A particular thanks to those who have been my clients, as most of the writing has come from you in one way or another, combined with the collected wisdom now at our fingertips, should we take the time and make the effort to sort it all out from the self-interested crap and cat photos that infest the web.

Finally, at the core of why I do this is the basic observation that if I give you a widget, I do not  have it any more, but if I give you an idea, we both have it.

We have a way to go yet.

 

How many baristas do we need to drive growth?

How many baristas do we need to drive growth?

Coffee shops seem to be the harbinger of our growth patterns, they are popping up everywhere, staffed by baristas (has that become a profession?) with cutting edge hairstyles and tattoos. They all add to the GDP numbers in some tiny way, but are they all we need?

When you look at economic history, sustainable growth always comes from manufacturing, not services. Ok, some comes from agriculture, as we all need to eat, and I guess someone has to grow, transport and roast the coffee, but it pales into insignificance beside the society changing impacts of manufacturing.

When growth happens, it is as a result of manufacturing, and the changes that manufacturing drive.

Look at the culture changing manufacturing innovations of the past: The printing press,  steam engine, and the first wave of automation in the 70’s.

Now we are moving inexorably into the next wave, of  Virtual Reality, Machine learning, advanced robotics, additive manufacturing, and the changes will be profound.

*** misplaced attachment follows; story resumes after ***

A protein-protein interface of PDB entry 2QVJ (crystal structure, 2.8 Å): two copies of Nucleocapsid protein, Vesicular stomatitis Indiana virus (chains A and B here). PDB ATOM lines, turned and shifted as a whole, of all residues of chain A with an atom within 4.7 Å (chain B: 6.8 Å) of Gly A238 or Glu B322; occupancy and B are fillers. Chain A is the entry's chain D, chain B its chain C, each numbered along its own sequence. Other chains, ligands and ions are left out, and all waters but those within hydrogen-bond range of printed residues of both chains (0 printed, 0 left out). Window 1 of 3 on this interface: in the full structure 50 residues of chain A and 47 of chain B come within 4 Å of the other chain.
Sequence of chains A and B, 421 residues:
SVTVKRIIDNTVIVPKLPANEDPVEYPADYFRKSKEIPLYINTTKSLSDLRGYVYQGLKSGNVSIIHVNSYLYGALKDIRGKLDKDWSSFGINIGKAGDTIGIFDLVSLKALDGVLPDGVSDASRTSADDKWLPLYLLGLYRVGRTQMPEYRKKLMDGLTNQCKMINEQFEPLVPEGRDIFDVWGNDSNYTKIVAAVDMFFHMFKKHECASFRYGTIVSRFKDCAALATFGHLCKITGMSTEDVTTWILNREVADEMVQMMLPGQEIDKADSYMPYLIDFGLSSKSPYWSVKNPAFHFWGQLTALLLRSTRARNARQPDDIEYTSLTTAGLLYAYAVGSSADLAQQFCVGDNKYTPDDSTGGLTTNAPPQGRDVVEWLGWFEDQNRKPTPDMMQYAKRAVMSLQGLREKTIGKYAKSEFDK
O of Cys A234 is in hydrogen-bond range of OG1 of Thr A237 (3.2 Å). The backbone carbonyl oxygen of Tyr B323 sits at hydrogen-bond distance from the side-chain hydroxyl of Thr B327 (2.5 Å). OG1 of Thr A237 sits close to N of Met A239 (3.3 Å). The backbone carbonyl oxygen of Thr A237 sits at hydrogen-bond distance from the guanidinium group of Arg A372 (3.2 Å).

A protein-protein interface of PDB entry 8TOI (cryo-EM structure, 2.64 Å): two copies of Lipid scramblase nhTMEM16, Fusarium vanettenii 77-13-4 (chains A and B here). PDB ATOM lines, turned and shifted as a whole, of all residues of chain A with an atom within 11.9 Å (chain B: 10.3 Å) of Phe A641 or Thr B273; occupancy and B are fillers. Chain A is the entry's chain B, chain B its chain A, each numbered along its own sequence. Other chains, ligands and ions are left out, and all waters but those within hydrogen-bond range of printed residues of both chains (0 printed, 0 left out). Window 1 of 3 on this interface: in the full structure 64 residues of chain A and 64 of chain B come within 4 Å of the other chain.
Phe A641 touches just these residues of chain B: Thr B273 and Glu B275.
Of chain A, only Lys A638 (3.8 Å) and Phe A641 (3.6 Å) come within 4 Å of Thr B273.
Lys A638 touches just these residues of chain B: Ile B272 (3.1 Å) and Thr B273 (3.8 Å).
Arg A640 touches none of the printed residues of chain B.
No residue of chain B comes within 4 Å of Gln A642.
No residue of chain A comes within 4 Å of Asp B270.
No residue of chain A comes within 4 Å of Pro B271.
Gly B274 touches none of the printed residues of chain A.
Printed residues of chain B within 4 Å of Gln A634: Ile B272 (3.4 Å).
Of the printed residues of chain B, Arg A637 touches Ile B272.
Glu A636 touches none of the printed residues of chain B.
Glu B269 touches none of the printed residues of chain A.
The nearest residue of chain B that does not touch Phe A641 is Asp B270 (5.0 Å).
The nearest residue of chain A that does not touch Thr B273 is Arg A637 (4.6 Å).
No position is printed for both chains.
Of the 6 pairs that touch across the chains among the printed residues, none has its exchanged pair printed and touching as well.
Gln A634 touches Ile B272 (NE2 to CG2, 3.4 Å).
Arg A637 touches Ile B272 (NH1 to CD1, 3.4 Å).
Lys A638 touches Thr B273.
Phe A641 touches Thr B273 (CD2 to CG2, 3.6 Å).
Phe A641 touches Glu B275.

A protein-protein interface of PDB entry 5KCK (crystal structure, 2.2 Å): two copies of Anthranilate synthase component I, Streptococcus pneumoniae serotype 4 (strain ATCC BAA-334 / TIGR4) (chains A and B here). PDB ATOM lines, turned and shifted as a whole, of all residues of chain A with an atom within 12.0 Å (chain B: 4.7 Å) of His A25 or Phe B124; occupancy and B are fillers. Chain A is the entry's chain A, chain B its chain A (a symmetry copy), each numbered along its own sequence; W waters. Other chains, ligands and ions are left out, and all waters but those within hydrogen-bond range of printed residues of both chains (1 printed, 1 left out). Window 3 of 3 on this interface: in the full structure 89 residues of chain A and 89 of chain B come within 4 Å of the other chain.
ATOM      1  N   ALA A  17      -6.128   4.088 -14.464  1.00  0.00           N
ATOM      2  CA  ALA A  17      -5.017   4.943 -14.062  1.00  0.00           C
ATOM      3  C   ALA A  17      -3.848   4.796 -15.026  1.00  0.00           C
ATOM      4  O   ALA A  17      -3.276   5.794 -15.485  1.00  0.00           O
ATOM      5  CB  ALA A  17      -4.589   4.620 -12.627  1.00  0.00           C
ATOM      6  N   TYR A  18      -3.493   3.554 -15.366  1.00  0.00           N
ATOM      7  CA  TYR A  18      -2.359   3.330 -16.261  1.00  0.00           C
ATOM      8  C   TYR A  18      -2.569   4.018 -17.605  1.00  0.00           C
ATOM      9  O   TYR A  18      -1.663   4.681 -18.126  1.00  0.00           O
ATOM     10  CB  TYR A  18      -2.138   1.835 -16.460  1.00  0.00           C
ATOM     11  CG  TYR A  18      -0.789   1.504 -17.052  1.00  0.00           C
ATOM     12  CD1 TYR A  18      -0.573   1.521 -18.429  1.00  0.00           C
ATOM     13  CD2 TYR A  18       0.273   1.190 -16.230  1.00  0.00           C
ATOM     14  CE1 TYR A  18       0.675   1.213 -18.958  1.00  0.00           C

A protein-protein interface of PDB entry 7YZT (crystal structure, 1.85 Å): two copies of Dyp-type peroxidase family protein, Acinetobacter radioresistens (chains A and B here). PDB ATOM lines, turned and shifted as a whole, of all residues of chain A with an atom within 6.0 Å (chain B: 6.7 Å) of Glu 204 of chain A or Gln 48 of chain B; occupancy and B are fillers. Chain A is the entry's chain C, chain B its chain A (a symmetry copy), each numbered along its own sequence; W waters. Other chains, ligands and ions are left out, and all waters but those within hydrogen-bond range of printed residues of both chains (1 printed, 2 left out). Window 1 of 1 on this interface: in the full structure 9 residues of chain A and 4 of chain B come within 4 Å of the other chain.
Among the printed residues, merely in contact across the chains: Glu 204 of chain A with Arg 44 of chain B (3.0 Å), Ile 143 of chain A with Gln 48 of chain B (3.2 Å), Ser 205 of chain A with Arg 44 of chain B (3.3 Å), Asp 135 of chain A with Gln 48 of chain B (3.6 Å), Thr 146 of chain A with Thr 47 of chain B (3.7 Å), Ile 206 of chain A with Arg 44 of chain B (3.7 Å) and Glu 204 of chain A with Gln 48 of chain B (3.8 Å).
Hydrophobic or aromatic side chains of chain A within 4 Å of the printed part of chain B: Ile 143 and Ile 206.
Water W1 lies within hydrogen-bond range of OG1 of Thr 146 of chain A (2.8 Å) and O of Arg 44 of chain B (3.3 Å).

In the past, we have always looked for productivity by building scale. In a manufacturing operation, the more you make of any one item, the longer the runs, the lower the marginal costs.

However, we are now approaching the point where we can create the next big change, shape the major technologies emerging.

Manufacturing robots that can be programmed to do the tasks that are not just the repetitive tasks they currently do, but the robots will start to learn, it is happening now

The next step is not just better smart products, but customised specialist products that combine the abilities of robots and additive manufacturing  to immediately create the products that you need.

The outcomes are that factories will move back closer to markets, they will be smaller more flexible and reduce the time frames of the chain, the products will be much cleaner and better for the environment, and will create growth in areas hard to imagine as I sit here in the middle of 2017

This does not happen by rote, we need to teach the new stuff at the universities and stop strangling TAFE, and importantly we need to teach these kids how to think critically and analytically so they have the intellectual tools to adapt, and we need to engage with the changes to ensure they are accommodated within our economies